An honest blog sharing the ups and downs of my personal mental health journey

Friday, 7 February 2020

Time To Talk Day

I've been seriously crap at posting recently and deleted my last post by accident because I'm a moron. I'm clearly not big fat blogger enough to know how to un-delete(?) something so that's gone forever now, bye. 

I've got quite a lot in the mind tank that I want to write about but I've been massively unproductive writing wise because all of my time is currently taken up by looking for a new job. 

I'm studying to be a Counsellor at the end of the month.  This is something extremely close to my heart and I've realised this is what I want to do with my life - a huge change from the career I was building before. 

Speaking of counselling, this brings me on quite nicely to what my post is actually about. 

February 6th has been branded 'Time To Talk Day', the aim to encourage people to speak up about mental health and reach out to someone you know that might be struggling. 

Days like this are great for raising awareness of mental health and reminding us that we need to banish the stigma and actually recognise when someone we know (or very importantly, ourselves) aren't quite feeling right. 

This should be something we keep in mind every day.

I've always been very open about feeling shit. But I'm only open about feeling shit when I'm not feeling shit anymore. The way I'm (trying) to explain this is important - I know first hand that when you're deeply depressed the last thing you want to do is talk about it. You don't really want to talk about anything. 

Looking back to my last period of depression I would just get angry and upset if someone tried to talk to me about it. The reason I did this is because explaining it (especially to someone that hasn't gone through it) is genuinely exhausting. "Cheer up, it'll be okay" blah blah blah, no please just fuck off. I can't cheer up and it won't be okay* so I'm sorry, but I can't be assed to explain it to you right now.

This sounds harsh, and is really, but if you're on the receiving end of a conversation like this please know it's not meant rudely or ungratefully, it's probably the illness talking. Be patient and try to empathise with what the other person may be feeling, even if you don't completely understand it yourself. 

Empathy is literally THE most important thing in the world. If you don't have empathy, you don't have much at all. 

Anyway. Yes. I've always been very open about feeling shit, but this is a rarity. Unfortunately (but understandably) there aren't enough people who feel comfortable speaking up about depression or knowing what to say to someone who's depressed.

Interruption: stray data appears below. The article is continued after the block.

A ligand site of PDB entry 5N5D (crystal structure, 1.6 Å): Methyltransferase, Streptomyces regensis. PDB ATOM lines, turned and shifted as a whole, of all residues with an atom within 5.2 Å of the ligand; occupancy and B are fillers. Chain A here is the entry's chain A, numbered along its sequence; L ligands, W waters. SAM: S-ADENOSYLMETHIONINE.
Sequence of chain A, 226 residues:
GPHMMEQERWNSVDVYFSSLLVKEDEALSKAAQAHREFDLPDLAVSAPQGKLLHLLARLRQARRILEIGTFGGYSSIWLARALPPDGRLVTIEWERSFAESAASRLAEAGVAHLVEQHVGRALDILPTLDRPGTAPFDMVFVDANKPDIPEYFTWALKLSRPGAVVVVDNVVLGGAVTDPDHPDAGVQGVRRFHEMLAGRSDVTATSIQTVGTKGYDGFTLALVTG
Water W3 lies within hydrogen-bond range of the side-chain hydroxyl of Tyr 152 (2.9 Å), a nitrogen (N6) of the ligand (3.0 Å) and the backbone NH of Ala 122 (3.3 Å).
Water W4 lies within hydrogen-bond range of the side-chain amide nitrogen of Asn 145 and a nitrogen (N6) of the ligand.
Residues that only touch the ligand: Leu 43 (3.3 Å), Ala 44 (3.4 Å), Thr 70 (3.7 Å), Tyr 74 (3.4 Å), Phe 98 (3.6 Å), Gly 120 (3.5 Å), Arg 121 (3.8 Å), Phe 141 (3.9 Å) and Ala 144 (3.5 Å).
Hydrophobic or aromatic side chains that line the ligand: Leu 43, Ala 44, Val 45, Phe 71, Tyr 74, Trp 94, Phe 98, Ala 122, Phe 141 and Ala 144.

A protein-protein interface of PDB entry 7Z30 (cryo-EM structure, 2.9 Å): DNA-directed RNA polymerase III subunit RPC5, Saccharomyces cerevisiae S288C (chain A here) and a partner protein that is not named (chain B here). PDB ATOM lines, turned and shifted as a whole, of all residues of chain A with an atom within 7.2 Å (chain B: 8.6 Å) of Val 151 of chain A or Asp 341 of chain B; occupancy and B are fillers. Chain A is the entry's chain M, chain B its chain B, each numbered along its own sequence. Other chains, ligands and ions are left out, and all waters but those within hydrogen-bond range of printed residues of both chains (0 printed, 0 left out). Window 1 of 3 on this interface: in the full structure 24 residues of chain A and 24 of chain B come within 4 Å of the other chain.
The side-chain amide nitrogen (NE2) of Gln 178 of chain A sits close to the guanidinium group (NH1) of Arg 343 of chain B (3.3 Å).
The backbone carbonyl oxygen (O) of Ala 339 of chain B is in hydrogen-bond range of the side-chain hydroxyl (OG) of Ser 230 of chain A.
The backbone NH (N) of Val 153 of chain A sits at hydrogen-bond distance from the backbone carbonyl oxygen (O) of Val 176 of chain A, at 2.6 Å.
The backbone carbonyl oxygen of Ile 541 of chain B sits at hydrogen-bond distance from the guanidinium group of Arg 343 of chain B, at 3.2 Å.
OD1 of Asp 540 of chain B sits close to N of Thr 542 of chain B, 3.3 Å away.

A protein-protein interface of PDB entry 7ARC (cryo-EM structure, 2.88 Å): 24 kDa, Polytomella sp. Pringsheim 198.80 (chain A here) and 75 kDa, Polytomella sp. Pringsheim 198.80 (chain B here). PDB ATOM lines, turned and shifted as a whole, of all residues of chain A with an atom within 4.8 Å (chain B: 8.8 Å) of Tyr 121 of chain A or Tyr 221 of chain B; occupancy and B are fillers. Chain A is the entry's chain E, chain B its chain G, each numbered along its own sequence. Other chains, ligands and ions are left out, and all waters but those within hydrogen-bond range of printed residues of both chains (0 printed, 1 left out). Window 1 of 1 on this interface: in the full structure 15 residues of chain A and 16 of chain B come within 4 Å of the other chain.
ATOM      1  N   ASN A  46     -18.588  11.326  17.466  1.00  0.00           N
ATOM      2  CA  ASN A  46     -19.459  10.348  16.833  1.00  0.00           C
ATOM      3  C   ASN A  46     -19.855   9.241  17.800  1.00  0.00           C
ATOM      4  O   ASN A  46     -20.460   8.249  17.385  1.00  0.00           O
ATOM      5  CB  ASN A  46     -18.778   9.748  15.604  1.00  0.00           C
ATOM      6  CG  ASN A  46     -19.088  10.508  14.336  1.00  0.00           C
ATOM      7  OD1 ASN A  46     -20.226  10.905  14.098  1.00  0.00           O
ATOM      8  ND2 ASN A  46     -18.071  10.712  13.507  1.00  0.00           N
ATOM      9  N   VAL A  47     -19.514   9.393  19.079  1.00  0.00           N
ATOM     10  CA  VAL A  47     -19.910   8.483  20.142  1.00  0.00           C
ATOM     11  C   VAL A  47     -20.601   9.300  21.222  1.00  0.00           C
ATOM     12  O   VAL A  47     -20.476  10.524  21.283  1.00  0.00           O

Being able to speak openly about depression isn't something that comes naturally to me. It's scary and uncomfortable and I spend basically all my time worried what other people think about me. "OOoOoh she must be well crazy. Last time I saw her she was well miserable and weird" etc, etc. Yeah, probably. 

But the truth is, if people don't speak up about it, it will continue to be a ridiculously taboo subject and will continue to make people feel uncomfortable to even mention it. You don't need to shout from the rooftops that you're down and don't know what to do with yourself, you don't have to talk about it if you're having a particularly rough day and you want everyone and everything to piss off (story of my life), you don't have to moan about it publicly on a shitty blog, but please see the importance of recognising when you or someone else is in a black hole and needs to get out. 

Unless you talk, how will you get help? How will you help other people? And how will we get other people to understand what it feels like?

Telling someone that you genuinely want to die (horrible, right?) is hardly the nicest or easiest or most normal thing to open up about, but 9/10 times the person you're telling will do everything in their power to help/get help for you. And that is why talking about it is important.

If you need help, please don't be ashamed to ask for it. Remember, this happens to 1 in 4 of us - that's bloody huge. 

Before I go, to anyone in Bristol that reads this for some strange reason, there is a 'Talk Club' once a week at both Bristol Beer Factory in Bedmo and in Horfield. This club is specifically aimed at men who may be struggling with their mental health and want to maintain good mental health through the simple act of listening and being listened to. It's really surprising how much talking can actually help and this group is a great way to do it. 

The 'Talk Club Bristol' Facebook group has around 200 members so go and get involved. 

Take care of yourselves, pals. And if you don't feel like talking about it today, try again tomorrow.

*it WILL be okay, but I know being told that constantly is annoying as hell.


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